Winter Dreams (Winter Magic #2) by Marie Sexton

winter dreams

This title may be purchased from Amazon

What happens when a player gets played?

Actor Dylan Frasier is known as one of the biggest playboys in Hollywood, infamous for seducing men and women alike. He’s also half in love with his two best friends. Unfortunately, Jason and Ben are madly in love with each other, leaving Dylan the odd man out. When Ben suggests an extended Christmas vacation at a resort modeled after his favorite 80s TV show, Dylan reluctantly agrees. Sure, his heart breaks a bit every time he sees them together, but it’s a vacation in the Bahamas. How bad can it be?

At first, the resort seems like any other. Dylan plans to work on his tan, get laid, and hunt for Hollywood’s most in-demand director – not necessarily in that order. Then he meets Connor, a tennis instructor still hurting from a bad breakup. Connor knows Dylan’s reputation and refuses to be seduced. Dylan sees Connor as just another conquest, but this tropical island isn’t as mundane as it appears. It has its own kind of magic, and it’s about to make things interesting.

Rating: A-

Back in 2020, I chose Marie Sexton’s Winter Oranges as my read for that year’s December prompt in the TBR Challenge, and really enjoyed it. It’s an unusual and charming story, a gorgeous slow-burn romance with a magical twist, and I was delighted to see that the author was writing a sequel. Often, sequels turn out to be disappointing, but I’m happy to report that Winter Dreams is even better than Winter Oranges. It’s a beautifully developed redemption story (and I’m a sucker for those!) combined with a touch of fantasy and another fabulous and emotionally satisfying slow-burn romance.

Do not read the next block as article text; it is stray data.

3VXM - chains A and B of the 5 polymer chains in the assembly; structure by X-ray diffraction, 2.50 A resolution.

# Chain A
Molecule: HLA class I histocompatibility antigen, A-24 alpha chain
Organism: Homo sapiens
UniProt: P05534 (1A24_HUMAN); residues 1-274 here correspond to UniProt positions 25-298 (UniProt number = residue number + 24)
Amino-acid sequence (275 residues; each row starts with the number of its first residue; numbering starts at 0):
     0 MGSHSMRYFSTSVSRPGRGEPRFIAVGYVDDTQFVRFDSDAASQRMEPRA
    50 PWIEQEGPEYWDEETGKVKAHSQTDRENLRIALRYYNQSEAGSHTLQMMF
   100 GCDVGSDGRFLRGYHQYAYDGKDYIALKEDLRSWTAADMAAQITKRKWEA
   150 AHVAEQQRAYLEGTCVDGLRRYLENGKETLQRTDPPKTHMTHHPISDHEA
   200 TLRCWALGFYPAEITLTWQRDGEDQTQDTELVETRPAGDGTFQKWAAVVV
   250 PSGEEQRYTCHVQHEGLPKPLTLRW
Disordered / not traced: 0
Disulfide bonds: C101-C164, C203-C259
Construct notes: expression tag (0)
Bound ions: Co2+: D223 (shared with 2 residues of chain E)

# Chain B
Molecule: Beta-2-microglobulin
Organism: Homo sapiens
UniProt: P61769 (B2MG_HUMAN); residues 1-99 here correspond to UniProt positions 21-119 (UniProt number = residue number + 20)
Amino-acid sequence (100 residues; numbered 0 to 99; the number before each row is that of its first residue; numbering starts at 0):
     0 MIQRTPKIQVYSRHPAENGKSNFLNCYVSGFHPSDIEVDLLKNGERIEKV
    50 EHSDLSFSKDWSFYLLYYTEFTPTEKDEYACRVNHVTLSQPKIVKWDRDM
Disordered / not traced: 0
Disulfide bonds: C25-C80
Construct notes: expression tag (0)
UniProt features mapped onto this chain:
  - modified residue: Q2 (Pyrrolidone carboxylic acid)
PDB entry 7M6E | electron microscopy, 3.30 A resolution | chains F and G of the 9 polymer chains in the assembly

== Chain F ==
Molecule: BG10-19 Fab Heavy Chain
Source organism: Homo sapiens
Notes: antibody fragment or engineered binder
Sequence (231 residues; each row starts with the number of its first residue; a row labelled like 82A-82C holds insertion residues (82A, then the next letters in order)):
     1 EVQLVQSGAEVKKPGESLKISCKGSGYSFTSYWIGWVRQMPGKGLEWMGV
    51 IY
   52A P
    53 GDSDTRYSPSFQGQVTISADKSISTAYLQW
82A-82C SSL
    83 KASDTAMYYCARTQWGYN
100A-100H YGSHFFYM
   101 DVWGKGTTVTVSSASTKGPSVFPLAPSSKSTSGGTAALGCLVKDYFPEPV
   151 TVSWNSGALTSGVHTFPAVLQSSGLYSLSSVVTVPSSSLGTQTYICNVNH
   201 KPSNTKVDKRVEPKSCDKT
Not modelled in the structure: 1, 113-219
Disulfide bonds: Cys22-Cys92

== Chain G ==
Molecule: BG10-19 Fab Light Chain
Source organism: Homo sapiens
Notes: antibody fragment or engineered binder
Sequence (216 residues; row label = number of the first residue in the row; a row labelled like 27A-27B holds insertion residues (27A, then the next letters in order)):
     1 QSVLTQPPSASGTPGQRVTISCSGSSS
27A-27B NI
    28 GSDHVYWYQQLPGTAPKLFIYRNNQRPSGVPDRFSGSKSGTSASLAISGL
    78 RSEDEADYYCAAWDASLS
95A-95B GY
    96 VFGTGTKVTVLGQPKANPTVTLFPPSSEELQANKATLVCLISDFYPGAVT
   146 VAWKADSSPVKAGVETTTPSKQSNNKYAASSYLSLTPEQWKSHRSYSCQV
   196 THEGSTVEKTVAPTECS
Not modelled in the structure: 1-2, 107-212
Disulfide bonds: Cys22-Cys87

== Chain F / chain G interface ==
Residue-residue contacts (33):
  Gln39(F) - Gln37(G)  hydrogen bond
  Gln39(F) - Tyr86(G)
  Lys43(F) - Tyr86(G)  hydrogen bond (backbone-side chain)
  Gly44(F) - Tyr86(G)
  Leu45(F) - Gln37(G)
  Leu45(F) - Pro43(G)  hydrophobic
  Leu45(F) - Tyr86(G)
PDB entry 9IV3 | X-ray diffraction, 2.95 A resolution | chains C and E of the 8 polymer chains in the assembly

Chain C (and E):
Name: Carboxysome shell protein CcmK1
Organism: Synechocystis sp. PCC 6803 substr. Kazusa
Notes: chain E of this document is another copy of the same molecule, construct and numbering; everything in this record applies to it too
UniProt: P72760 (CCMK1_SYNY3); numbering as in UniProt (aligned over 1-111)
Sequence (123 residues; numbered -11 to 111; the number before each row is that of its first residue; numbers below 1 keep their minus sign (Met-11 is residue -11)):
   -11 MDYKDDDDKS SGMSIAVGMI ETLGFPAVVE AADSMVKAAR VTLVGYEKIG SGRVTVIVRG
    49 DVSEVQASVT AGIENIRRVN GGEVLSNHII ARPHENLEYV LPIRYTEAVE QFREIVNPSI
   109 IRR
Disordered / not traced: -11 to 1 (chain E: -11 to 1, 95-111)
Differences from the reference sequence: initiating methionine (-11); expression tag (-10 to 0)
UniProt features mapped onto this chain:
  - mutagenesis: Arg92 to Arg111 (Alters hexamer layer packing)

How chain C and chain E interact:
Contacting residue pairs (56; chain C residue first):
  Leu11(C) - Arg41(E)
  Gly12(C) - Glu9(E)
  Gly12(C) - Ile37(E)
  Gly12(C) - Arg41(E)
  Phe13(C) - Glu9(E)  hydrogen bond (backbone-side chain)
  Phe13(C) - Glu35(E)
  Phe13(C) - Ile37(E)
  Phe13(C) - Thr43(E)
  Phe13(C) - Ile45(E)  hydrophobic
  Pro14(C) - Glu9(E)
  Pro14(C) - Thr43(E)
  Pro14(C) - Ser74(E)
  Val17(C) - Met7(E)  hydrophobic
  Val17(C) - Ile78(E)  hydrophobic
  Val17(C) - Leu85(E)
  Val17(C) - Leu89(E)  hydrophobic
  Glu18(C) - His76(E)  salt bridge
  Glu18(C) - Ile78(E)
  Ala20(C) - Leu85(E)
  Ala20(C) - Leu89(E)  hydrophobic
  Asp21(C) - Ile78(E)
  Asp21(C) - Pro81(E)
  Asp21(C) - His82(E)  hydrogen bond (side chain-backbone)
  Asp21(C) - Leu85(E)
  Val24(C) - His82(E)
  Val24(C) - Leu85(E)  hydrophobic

While it’s probably not essential to have read Winter Oranges before this, I strongly recommend doing so. For one thing, it’s a great read, and for another, you’ll get more detailed insight into the central relationships and character backgrounds. Please be aware that there are spoilers for that book in this review.

Actor Dylan Fraser has a reputation as one of Hollywood’s biggest playboys. Relationships aren’t for him and he’s never made a secret of that – even with the only lover he ever returned to, his best friend Jason Walker. Even though Dylan knew Jason was in love with him and no matter that he knew how cruel it was, Dylan couldn’t bring himself to stay away. But two years later, things are very different. Jason is now blisfully happy with Ben (Winter Oranges is their love story), and although Dylan adores them both – is even a little in love with both of them – and knows Ben is more right for Jason than he ever was, he can’t help feeling like the odd man out, or wondering about what might have been if he’d been capable of fidelity.

When the story opens, Dylan, Jason and Ben are en route to a luxury holiday island resort in the Bahamas called Fantasy Island, like the classic eighties TV show of the same name. It is, according to the brochure, a “place where all your fantasies come true.” Jason snidely suggests Dylan’s fantasy is to fuck his way through all the guests before the month is out; laughingly, Dylan agrees, although he knows that deep down, his fantasy would be to stop being himself and become Jason or Ben for the rest of his life, which would be so much better than being him. He ruthlessly suppresses the knowledge that he’s envious of what they’ve found in each other, and knowing it’s not something he’ll ever have, he figures he might as well not bother trying to find it and continues to live up to his flagrantly promiscuous reputation.

You can read the rest of this review at All About Romance.

His Last Christmas in London by Con Riley

his last christmas in london

This title may be purchased from Amazon

Falling for his final client won’t make leaving London easy…